For Jalal's part, his first course of action after his father's execution is to interrupt a meeting of Haqqani's followers and completely derail their original plan to keep the peace agreement alive. Firooz, who was with Haqqani right up until his arrest, is trying (in vain) to rouse support for peace when Jalal swoops in, all charismatic leadership, brandishing the RPG that he claims took down the president's helicopters. The claim of double-assassination is enticing enough to bring all the Taliban members gathered to the other side, despite Farooz's doubts that Jalal is actually behind the crash. (Friendly reminder that the black box is still out there somewhere).
As Carrie and Yevgeny wait for Saul and the rescue team to arrive, Carrie comes to the realization that I've been having (not to pat myself on the back, but to pat myself on the back), which is that her relationship with Max was far more transactional than it should have been. During her entire time in that Russian jail, she never once mentioned him to Yevgeny — that's not so great. Her subsequent breakdown leads her into Yevgeny's arms and we see a little something sparking in the midst of all that grief. How gross/exciting.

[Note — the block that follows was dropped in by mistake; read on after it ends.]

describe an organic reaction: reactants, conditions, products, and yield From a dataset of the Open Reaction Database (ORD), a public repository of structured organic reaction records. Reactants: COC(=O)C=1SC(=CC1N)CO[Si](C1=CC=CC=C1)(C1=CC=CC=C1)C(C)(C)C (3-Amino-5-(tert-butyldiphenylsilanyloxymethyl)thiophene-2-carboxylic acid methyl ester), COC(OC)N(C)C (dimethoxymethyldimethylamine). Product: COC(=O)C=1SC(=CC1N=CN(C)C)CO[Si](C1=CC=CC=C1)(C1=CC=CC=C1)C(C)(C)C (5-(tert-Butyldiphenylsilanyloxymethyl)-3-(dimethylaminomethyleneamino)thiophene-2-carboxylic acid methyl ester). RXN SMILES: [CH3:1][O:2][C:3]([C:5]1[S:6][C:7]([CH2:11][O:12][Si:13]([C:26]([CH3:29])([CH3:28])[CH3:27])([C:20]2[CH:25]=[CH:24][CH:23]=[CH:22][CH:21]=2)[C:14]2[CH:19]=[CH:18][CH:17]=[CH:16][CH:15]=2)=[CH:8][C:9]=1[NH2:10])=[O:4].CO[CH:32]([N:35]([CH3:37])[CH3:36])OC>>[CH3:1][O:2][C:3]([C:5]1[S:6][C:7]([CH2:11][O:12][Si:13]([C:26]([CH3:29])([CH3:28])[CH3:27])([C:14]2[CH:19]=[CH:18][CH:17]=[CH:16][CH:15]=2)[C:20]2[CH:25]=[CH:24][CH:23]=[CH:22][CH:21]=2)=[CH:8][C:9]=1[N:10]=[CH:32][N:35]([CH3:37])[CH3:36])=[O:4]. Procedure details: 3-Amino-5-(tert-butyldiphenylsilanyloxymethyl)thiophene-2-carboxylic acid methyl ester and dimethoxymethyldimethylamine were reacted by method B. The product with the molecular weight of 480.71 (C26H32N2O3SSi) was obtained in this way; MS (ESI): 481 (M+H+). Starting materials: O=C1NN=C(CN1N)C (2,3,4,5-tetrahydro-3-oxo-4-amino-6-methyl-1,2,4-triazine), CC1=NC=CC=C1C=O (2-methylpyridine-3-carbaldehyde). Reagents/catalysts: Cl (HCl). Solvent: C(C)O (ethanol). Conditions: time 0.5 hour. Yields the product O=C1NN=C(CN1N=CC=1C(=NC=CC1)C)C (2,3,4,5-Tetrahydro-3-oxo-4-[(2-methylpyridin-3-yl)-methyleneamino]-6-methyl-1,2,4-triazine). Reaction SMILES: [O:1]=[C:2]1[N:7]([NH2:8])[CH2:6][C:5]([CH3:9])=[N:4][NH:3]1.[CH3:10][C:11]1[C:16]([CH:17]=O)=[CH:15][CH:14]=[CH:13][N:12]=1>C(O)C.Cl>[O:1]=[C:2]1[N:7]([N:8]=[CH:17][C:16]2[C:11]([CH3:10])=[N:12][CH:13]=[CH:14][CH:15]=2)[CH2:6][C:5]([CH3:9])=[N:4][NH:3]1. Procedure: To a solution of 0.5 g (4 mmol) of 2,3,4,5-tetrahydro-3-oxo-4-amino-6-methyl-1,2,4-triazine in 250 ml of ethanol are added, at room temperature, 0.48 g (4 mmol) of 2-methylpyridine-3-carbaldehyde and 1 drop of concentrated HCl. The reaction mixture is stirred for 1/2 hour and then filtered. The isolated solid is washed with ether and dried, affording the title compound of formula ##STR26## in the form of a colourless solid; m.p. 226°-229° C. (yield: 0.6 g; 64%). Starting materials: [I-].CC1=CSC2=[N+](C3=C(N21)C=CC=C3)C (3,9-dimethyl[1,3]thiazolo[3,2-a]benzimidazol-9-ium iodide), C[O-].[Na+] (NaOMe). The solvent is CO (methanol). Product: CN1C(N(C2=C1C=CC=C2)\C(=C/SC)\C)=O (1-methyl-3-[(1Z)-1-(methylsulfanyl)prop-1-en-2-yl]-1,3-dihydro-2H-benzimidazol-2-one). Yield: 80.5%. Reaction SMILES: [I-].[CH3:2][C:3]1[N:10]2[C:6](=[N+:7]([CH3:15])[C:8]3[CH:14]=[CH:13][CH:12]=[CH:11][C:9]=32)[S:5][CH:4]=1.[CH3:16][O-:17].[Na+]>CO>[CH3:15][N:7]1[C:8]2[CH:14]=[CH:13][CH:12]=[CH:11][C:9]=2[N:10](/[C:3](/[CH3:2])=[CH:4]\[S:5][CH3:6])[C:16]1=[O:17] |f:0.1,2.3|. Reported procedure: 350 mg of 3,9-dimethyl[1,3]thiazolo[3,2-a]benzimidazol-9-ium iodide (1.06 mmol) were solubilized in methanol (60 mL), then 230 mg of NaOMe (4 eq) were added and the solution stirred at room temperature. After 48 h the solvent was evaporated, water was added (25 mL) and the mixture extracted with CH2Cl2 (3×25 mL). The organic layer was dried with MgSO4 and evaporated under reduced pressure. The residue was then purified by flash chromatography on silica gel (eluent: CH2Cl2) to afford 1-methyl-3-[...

Back at the ranch (a.k.a. the White House), John Zabel (Dancy) is scheming — he calls up an old friend and asks for her to find dirt on Wellington that he can use to, essentially, blackmail his coworker. The dirt: A recording of Jalal's earlier speech to the Taliban, RPG-brandish and all. What it means: They have proof (or "proof" because there's still a lot of doubt over these claims) that G'ulom executed the wrong man. Zabel takes it straight to the president — without mentioning that the footage is unverified — and the president takes it straight to the airwaves. He offers a threat to Pakistan (an ally!) that they must extradite Jalal Haqqani or else. A POTUS who goes off-script with dangerous information ... I wonder what that's like?
Saul ships off with the extraction team to collect Max's body and welcome Carrie back to the station, a mission that we all should have known was doomed from the outset. Especially when Carrie assures Yevgeny, as the helicopter approaches, "Saul will be there for me." Homeland loves a foreshadow! The Russians stick around to observe, a decision that proves disastrous for Saul and probably also disastrous for Carrie — as the soldiers, acting against Saul's orders, attempt to arrest her on-site, she (understandably) flips out, assumes that Saul tricked her into surrendering (and subsequently lied about working together to find the black box going forward), and goes running into the safety of Yevgeny's Jeep.
I'm not sure what's more heartbreaking, Carrie's belief that Saul betrayed her or Saul's helplessness in convincing Carrie that he didn't. The exchange is almost heartbreaking enough to make a person forget how many times this show has relied on their changing loyalties for plot points.